Sunday, December 23, 2007

Enel to expand in Romania, elsewhere - CEO

MILAN, Dec 22 (Reuters) - Italy's power utility giant Enel has ended its expansion drive by acquisition and begun focusing on developing its operations in Romania and other countries where it has a presence, according to its chief executive.

"The phase of the big expansion via acquisitions has come to an end with Endesa (ELE.MC: Quote, Profile, Research) and OGK-5 (OGKE.MM: Quote, Profile, Research)," Fulvio Conti told the Borsa & Finanza weekly business newspaper, published on Saturday.

"But this has not put an end to the phase of organic growth that we will pursue with vertical integration in various markets where we are present," he said.

Conti also said Enel (ENEI.MI: Quote, Profile, Research) would start paying off the debt it had accumulated after the acquisitions, with money raised from bond issues, asset sales, and a strong cash flow.

Enel and its Spanish partner Acciona (ANA.MC: Quote, Profile, Research) bought Endesa, Spain's largest electricity producer, for 42.5 billion euros earlier this year.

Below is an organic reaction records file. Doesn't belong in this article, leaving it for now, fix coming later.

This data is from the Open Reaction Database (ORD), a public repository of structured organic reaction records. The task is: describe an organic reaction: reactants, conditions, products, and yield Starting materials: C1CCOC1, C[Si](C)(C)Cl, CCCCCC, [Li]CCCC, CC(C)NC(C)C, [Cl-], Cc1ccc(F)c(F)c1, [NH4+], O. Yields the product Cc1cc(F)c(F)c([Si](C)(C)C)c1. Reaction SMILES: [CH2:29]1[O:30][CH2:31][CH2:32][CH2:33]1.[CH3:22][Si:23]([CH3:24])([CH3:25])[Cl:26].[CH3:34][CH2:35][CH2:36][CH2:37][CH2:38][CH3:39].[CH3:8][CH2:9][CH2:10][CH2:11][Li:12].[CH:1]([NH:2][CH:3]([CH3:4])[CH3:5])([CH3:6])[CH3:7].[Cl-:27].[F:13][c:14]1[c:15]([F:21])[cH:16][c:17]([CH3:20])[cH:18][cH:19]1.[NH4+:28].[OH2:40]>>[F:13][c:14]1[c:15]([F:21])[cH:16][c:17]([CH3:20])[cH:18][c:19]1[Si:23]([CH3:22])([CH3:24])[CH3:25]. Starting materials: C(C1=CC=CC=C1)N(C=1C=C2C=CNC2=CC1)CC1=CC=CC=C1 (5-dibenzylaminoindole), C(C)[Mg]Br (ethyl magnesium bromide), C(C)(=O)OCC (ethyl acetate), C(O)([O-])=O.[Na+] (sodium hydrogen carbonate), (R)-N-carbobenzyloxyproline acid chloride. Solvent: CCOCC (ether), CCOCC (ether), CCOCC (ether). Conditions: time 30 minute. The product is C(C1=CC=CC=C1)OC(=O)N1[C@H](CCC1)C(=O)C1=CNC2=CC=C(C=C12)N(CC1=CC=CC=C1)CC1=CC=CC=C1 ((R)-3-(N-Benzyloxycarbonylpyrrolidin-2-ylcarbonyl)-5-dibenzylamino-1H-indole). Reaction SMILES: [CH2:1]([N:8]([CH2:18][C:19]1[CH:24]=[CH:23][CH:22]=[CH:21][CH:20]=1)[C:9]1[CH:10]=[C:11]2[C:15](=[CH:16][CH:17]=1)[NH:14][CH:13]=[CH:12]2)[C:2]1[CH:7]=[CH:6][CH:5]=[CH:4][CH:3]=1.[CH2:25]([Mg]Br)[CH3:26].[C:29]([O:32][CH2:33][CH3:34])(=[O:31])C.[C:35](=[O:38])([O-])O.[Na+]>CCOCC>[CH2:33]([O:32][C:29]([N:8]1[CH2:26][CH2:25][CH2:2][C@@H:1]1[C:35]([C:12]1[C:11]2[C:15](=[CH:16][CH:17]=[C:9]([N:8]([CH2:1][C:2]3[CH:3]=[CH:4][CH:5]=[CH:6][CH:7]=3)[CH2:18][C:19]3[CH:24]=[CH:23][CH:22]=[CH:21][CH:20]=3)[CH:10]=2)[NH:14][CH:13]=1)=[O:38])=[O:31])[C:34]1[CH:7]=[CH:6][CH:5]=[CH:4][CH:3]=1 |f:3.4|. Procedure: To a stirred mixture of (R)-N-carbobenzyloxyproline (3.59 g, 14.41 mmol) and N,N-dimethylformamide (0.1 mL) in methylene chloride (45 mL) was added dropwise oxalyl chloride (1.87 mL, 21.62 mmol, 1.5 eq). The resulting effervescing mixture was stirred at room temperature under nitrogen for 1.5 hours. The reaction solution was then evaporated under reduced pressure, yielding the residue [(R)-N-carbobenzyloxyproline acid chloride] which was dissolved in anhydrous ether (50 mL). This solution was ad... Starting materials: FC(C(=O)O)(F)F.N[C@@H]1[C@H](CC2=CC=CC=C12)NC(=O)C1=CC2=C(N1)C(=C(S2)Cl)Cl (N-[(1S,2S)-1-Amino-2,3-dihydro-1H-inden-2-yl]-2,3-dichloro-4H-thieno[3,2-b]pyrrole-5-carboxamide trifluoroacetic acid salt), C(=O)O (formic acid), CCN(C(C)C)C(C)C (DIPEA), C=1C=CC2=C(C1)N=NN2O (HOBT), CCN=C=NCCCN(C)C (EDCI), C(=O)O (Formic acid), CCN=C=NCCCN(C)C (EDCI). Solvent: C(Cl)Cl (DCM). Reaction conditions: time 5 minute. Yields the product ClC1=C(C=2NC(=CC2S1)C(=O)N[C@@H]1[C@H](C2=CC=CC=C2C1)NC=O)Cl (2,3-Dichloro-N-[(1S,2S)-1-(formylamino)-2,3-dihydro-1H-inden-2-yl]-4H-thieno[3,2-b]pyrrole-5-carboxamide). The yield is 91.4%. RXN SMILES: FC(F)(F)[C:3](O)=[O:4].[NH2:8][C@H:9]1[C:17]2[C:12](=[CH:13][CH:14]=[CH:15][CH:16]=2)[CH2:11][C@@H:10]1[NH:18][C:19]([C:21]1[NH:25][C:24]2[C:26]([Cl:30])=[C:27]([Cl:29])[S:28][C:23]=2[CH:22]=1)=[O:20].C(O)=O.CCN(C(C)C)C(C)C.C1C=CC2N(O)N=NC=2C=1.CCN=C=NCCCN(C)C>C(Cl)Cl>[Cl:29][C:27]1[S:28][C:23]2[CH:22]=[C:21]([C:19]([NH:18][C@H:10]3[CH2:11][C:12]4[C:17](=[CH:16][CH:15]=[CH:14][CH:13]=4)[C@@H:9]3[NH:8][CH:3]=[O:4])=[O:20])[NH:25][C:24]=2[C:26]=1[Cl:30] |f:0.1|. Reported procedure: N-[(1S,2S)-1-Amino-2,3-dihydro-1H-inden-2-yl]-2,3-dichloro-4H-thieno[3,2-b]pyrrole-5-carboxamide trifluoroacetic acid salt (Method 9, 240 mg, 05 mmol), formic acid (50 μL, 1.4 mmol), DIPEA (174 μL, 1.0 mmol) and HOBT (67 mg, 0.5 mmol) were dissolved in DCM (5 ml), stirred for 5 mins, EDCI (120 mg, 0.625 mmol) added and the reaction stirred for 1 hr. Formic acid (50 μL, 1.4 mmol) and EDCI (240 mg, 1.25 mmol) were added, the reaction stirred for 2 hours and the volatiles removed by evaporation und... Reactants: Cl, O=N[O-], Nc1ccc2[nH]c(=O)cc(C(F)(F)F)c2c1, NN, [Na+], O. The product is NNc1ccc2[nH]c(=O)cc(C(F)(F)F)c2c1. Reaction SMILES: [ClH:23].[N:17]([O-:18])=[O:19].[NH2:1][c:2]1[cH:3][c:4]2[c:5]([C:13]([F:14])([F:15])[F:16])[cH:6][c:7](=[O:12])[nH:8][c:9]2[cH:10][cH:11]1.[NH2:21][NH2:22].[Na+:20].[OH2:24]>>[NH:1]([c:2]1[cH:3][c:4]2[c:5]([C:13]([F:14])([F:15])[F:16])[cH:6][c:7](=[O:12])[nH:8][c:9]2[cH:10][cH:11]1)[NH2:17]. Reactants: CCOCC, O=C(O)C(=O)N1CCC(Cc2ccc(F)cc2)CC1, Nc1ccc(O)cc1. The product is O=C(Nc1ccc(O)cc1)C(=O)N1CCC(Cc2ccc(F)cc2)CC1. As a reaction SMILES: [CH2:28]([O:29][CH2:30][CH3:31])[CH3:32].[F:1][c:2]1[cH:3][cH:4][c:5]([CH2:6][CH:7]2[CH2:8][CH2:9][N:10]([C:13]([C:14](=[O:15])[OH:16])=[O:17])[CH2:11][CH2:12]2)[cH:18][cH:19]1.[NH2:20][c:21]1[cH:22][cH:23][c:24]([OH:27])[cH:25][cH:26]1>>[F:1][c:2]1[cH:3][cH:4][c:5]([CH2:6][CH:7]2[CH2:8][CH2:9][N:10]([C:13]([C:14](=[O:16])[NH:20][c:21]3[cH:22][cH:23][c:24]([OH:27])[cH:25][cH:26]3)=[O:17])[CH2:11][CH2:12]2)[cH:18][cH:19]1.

In Russia, it began buying out minority shareholders in OGK-5 (OGKE.MM: Quote, Profile, Research), one of six wholesale power generators being spun off from former monopoly, Unified Energy System (UES).

Conti said he wanted to emulate the way Enel operated in Russia in Romania and other countries.

"Only in Russia do we have the whole value chain: the production of primary materials, their transformation into energy, and the commercialisation of it," he said.

"In Romania, for example, we are only in distribution -- we want to enter into energy production," he said.

On Friday, Enel won permission from the European Commission to buy Romanian power distributor Electrica Muntenia Sud in a 820 million euro deal it had struck in 2006.

After its acquisition spree, Conti said Enel's debt stood between 57 billion and 58 billion euros.

He said it was essential for Enel to keep an "A" rating to prove that it was not expanding to the detriment of its finances.

On Dec. 14, Standard & Poor's cut its long-term corporate credit ratings for Enel to "A-" from "A", citing the weakening of Enel's financial profile. (Reporting by Gilles Castonguay, editing by Mike Peacock)

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